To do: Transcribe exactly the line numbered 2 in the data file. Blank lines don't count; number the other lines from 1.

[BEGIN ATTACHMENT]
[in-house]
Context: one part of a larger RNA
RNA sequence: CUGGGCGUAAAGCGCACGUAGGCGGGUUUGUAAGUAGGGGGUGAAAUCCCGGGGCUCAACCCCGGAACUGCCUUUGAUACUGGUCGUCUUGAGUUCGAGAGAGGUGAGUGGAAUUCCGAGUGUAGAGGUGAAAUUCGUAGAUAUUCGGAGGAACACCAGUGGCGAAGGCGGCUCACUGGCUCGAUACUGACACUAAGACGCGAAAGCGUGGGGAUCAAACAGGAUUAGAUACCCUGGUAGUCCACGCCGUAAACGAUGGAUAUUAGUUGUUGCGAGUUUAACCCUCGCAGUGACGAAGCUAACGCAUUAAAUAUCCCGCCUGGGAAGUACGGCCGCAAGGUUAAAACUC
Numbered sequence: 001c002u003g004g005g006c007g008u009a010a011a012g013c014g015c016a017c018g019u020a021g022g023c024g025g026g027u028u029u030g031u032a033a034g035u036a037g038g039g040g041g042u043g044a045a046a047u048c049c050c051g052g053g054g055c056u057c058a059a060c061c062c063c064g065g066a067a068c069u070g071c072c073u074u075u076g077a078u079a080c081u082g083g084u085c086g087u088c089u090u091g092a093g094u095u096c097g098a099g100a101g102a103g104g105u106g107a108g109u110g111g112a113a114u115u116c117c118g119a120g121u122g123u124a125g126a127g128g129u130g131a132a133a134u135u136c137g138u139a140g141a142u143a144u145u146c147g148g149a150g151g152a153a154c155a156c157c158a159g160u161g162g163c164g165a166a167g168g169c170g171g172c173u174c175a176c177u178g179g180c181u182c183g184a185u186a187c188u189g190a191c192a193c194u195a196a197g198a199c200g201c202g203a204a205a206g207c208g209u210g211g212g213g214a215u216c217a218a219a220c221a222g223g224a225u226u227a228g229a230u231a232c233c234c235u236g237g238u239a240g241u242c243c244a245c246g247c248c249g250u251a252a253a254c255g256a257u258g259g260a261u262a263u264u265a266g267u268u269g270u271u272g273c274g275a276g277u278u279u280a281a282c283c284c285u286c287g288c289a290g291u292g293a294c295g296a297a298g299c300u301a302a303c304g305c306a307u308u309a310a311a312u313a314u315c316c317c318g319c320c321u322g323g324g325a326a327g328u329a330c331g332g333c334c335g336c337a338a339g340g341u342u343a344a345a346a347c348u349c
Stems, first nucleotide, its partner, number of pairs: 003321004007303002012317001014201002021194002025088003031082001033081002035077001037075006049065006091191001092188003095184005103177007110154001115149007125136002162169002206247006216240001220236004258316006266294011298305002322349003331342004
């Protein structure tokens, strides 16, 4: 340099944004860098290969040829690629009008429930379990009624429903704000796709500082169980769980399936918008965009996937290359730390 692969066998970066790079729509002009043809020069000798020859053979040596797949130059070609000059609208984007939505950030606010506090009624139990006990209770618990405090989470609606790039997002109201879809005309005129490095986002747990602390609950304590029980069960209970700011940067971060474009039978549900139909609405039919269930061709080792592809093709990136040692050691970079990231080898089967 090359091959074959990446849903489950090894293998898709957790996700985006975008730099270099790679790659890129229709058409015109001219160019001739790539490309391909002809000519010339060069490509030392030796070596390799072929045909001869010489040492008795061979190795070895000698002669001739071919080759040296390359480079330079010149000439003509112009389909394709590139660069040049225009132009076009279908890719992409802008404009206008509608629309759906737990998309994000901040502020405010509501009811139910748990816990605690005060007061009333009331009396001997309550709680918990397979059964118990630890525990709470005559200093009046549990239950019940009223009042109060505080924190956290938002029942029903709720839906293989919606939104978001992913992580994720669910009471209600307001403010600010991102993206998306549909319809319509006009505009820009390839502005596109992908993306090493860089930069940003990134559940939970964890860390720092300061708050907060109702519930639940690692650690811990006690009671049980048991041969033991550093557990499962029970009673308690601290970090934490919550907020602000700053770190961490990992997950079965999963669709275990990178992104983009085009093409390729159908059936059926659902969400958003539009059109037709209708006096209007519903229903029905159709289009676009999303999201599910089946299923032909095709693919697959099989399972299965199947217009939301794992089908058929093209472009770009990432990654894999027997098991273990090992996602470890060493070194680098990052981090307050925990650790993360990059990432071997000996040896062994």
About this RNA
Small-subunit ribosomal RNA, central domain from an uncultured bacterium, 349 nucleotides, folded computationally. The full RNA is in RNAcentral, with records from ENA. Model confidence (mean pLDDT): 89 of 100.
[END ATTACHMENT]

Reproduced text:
Context: one part of a larger RNA